The Oath was met with resistance by some faculty members, with non-signers at Berkeley organising under the leadership of Professors Edward Tolman and Frank Newman in the first half of 1950 [4]. Following a series of standoffs, deadline deferrals, and an ultimatum, a compromise gave non-signers the option of a hearing in front of the Privilege and Tenure Committee to defend their employment. On June 23rd 1950, the Board of Regents voted to fire 157 employees, both academic and non-academic, for their refusal to sign the Oath. This number was soon reduced to 31, as many decided to sign the Oath after the Regents made their tenacity clear, and others were spared by the subsequent actions of individual Regents. Charles Muscatine was one of these thirty-one professors, and in a later interview cited violations of the US constitution and threats to academic freedom as his motivations for refusing to honour the Oath [5]. Other members of staff and faculty resigned in protest of the mass-firings, such as Wolfgang Panofsky; a physics professor and researcher at Ernest Lawrence’s Radiation Laboratory. Lawrence, annoyed at the prospect of losing a promising young scientist such as Panofsky, demonstrated just how out-of-touch many University officials were throughout the controversy by inviting the physicist to an “out of channels” [6] meeting at Regent Neylan’s home. As Birge writes: “if there was anyone at the time for whom Panofsky felt utter disdain it was Neylan” [7], for Neylan was the orchestrator of the Oath, and a supporter of the far-right faction of the Republican Party.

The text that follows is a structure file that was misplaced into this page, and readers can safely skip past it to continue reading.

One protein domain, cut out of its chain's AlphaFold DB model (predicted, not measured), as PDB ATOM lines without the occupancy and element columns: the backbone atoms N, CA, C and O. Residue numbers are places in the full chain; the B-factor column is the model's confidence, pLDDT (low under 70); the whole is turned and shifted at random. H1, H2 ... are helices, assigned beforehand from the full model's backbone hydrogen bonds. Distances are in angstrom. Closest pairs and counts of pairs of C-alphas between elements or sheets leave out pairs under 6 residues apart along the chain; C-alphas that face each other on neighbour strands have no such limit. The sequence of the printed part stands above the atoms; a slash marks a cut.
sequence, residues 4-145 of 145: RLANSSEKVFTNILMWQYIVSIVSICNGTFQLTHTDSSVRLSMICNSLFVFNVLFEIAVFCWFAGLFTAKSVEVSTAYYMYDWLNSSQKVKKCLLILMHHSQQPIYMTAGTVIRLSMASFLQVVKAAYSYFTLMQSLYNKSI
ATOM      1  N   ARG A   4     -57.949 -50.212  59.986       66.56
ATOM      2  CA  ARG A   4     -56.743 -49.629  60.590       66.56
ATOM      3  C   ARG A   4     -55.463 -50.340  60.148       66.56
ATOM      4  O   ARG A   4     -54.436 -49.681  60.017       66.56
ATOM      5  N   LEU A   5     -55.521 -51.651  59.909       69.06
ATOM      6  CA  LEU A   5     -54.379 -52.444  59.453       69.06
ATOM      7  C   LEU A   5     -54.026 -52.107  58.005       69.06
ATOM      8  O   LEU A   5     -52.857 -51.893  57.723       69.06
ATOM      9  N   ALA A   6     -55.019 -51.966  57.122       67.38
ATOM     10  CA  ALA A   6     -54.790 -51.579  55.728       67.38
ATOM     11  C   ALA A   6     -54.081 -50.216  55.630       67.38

Daily Californian cartoon, July 7th, 1949.
Photo: Daily Californian Archives